After ten years as a self employed photographer I decided I didn’t want to live paycheck to paycheck; I wanted to create an income that would have multiple streams, be passive, and allow the opportunity for me to work in one location.
I started in 2020, but then the pandemic happened, and my priorities had to shift to my family. 2021 is a fresh start, and the first step is a plan. I’m going to outline how to create a business plan for creatives and how you can use this same plan effectively to kickstart your business.
So if you are an artist, photographer, videographer, designer, knitter, calligrapher, or whatever creative passion you have, and you want to turn that creativity into an income, this article has everything to get you going.
What Is Your Niche?
I want to cut the waffle that I’ve read in other business plan articles and get into the actual plan building. But I need to touch on deciding on your niche first, because if you don’t get this right, no amount of planning will help you.
Let’s say you want your business to focus on photography, that’s still a wide subject. You can still rank in Google and YouTube for it, but it will take a herculean amount of effort.
If you niche down to say food photography, now you’re more focused, not spreading yourself out thin.
It’s a smaller audience, obviously, but if you can target that audience you can create content that speaks directly to them, and not to just a portion of your audience.
So maybe you miss out on the eyes of car photographers, but what you’re doing is building a targeted audience.
Defining Your Audience
My niche isn’t business, it’s business specifically for creative people, not business for hairdressers or business for restaurants.
Sure I’ll not have relevant content for those other businesses, but for creative people, I’ll have focused information written specifically for them.
So how do we find that audience? How do we get the relevant content we create to be in front of the eyes of those creatives who are looking for that information?
Your audience is everywhere online:
- Google (and other search engines)
Your content needs to be on most of these platforms in one way or another, available to anyone looking for it. Your job is to create good content and make it as easy as possible for eyes who need to see that content to find it.
For me the business plan is actually part of a longer list of steps you need to go through when starting your creative business. You can check it out in my article for ‘How to Start a Creative Business’ which includes more steps like naming your business, branding, what is tax, which gear etc.
The business plan is the second step, with the first being deciding your niche which we have touched on.
The basic ingredients of a business plan are:
- Overview – what your business is.
- Who you are and what you are selling.
- How you plan to execute this plan – clients and marketing.
- Financial Overview – this should be your business model:
- How you will make money – Photography, Video, Digital Products, Consultancy etc.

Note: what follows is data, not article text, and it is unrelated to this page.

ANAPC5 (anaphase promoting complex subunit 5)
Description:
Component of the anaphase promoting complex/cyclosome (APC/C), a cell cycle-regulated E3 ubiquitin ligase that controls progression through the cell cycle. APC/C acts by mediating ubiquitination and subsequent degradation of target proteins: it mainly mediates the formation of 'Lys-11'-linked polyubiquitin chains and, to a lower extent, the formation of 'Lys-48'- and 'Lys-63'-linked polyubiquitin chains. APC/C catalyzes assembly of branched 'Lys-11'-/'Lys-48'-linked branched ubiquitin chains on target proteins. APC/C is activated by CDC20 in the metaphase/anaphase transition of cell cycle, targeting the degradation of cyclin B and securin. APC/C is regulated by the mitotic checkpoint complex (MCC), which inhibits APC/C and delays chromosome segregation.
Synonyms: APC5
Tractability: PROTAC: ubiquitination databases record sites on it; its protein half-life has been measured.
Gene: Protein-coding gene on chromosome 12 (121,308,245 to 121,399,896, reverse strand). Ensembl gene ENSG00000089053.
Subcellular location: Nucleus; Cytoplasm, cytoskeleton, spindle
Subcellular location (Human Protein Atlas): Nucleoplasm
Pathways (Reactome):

- Projected Revenue
For the first and second point most of you will already know what your business is. If you don’t, the answer is it’s your creative passion!
The meaty bit I want to get into is how do you create a working business that turns your creativity into value for your audience.
1. Create a Website
This is the most important step in the plan. There is a great phrase which is: “do not build your home on rented land”. What I mean by that is, do not build your entire audience on a platform you do not own!
If all of your audience is on YouTube and your channel gets taken down or YouTube disappears, that’s your entire audience gone. Think of anyone who built an audience on Vine, or MySpace, Beme, or Facebook pages (before they killed growth for pages).
When you build an audience on YouTube or any other platform, you are helping build YouTube’s platform, not your own. You own that audience by proxy. YouTube decides with its algorithm and updates how the content is shown to viewers.
You may have heard of issues like shadow banning or YouTubers’ videos not showing in their subscribers’ feeds.
The same thing happens on all other social media. You don’t own your audience there either and they decide how well your content performs.
That doesn’t mean don’t create audiences on social media, you still should; it’s just that social media platforms should not be the main platform for your audience.
A website is owned by you, the content is delivered the way you want it to be, and with the right SEO, it will get to the right viewers. No algorithms.
Creating a website is the second step for your business and I recommend a wordpress website. Websites need to be light, fast and wholly owned by you, so don’t go the Squarespace route.
Don’t be fooled by anyone telling you creating a wordpress website is hard and needs coding skills. I don’t have any coding skills and I have built a few websites now and they’re simple to build with drag and drop templates.
To get started, you’ll need a domain name. Check out my article on ‘How to Name a Creative Business’ which has 250 examples to help you.
2. Drive Traffic to Your Website
There are lots and lots of ways to drive traffic to your website. The easiest would be to run ads, if you have the budget. But like me you probably don’t, so I recommend three ways to drive traffic to your website:
- Organic traffic and SEO building (Search Engine Optimization)
- Build an email list
- Concentrate on one social media platform i.e. YouTube
Organic Traffic and SEO Building
Once you have your website running you need to fill it with content. So whatever that might be, writing pieces, photos, videos etc.
That content needs to be search engine optimized with the right keywords to target the right people.
SEO is a massive subject that requires more than one article, so I’m just highlighting it for you so you know it’s important for driving organic traffic to your website. The next step is to use the linked articles to learn how to find the best keywords, how to optimize your articles, titles, and text.
Build an Email List